Now I don't often subscribe to talk of fate, but there are times when I think my iPhone has some sort of subliminal connection to my brain. As my finger lifted off the play arrow, the acoustic flourish of the Goo Goo Dolls Iris made its rising entrance through the speakers. Have you ever heard a song and -- from the very first note -- feel as if it were written by someone sharing your soul? Well, Iris is that song for me. It is one of the most instrumentally stirring rock songs ever penned, and its lyrics speak to me like no other. The lyrics and music blend perfectly to convey both desperation and hope, isolation and connection.

And I don't want the world to see me
'Cause I don't think that they'd understand
When everything's made to be broken
I just want you to know who I am


When John Rzeznik sings the chorus, I hear a soul unsure of its place in the world, a soul whose past is peppered with loss and dissolution. But in this desperation hides a soul that has found a kindred spirit, someone to walk with through the chaos.

So tonight, the cold, rainy night outside my truck disappeared, as my ride home was warmed by thoughts of those fellow souls who have wanted to know who I am.


Saturday, December 5, 2009

Helping Our Kids Decipher the Message

Earlier today, I made a quick trip to Walmart to pick up a few things we needed around the house. The store was reasonably busy for pre-Christmas Saturday, and most people seemed to be in a festive, pleasant mood -- from the Salvation Army bell ringer to the handful of guys ogling the flat-screen entertainment nirvana at the back of the store.

After finding each of the items on my short list, I chose the shortest line and queued up behind what appeared to be a grandmother, mother and her elementary age son. The family could have been any of the rural, small town families of the area. The mother had the haggard look of someone who had spent all day with an energetic child. And the boy was clearly not going to wind down any time soon. He jumped around, hands attached to the end and sides of the cart that awaited his family's checked items. He was making an enormous amount of noise, but his chaos seemed unnoticed by his mother or grandmother. Seems they had become immune.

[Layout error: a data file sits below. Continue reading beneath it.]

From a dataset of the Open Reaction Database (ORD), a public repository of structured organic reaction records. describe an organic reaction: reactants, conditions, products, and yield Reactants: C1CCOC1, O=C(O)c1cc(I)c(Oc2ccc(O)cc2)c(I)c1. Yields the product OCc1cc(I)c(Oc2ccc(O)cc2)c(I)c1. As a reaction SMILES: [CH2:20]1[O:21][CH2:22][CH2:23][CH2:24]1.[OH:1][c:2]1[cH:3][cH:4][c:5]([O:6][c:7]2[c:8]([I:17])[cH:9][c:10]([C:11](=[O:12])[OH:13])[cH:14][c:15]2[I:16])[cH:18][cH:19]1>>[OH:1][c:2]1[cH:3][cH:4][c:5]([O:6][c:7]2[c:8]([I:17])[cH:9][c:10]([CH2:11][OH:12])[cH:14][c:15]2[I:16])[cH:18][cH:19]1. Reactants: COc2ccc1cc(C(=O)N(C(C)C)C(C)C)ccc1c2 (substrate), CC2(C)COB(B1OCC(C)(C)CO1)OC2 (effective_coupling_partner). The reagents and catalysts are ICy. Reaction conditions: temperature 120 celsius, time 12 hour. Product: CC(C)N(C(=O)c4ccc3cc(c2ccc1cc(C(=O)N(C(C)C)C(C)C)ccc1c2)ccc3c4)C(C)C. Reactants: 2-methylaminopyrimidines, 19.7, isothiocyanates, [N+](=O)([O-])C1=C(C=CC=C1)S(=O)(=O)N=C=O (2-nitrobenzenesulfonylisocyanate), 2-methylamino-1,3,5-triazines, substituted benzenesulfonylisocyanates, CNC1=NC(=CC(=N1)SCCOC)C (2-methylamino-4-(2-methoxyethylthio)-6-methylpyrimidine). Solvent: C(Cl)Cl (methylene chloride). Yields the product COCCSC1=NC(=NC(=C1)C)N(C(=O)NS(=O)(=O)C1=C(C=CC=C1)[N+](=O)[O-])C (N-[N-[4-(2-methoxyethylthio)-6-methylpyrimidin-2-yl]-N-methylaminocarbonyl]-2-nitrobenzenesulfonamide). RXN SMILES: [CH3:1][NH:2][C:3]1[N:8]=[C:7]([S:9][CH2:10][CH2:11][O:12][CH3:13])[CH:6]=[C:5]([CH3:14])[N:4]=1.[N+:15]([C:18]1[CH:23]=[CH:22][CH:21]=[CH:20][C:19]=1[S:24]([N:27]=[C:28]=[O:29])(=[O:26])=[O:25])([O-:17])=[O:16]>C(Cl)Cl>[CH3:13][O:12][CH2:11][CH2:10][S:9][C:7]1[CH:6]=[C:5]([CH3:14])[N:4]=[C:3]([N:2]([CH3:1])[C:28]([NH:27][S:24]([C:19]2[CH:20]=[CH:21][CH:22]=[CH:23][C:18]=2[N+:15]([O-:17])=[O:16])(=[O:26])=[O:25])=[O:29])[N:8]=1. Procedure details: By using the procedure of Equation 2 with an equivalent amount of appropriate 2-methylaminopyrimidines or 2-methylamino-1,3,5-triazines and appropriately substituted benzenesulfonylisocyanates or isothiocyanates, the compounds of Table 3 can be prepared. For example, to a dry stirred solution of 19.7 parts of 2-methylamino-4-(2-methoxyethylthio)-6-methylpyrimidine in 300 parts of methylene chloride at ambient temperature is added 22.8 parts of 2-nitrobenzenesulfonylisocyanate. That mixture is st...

I started to pay closer attention to the boy's words. He was singing what sounded rhythmically like hip-hop, and I soon deciphered the words as "Bow, wow, wow, that's what my baby says." I will admit surprise and disgust that a young boy (or anyone for that matter) would be singing words that had such a disrespectful tone to them. My mind immediately assumed he had heard these lyrics in one of the mysoginistic songs that litter pop radio stations too frequently.

Walking out of the store, I began to wonder if we shouldn't start issuing licenses for procreation. What kind of parents would let their child listen to -- and repeat -- such drivel? Seated in the front seat of my truck, I pulled out my iPhone to post something scathing about this boy and his family.

But first, I checked YouTube to find the song he was signing. Turns out, it's not from plethora of interchangeable pablum that passes for hip-hop today. It's from a Playhouse Disney "tween" show called Phinneas and Ferb, a show that is often promoted in commercial shorts between shows aimed at toddlers and early elementary students.



Perhaps I'm being a little too sensitive on this issue, and I'm just blissfully unaware of what passes as entertainment for pre-teens and teenagers now. But I can't help but feel that we as parents need to take a stand to help our kids decipher the message that is being fed to them.

If we want to raise our sons and daughters with a healthy respect for their friends, their future partners, and the men and women whose lives they touch, we can't become immune to the messages they receive.

We have let them hear, "No, no, no, that's not what your baby says."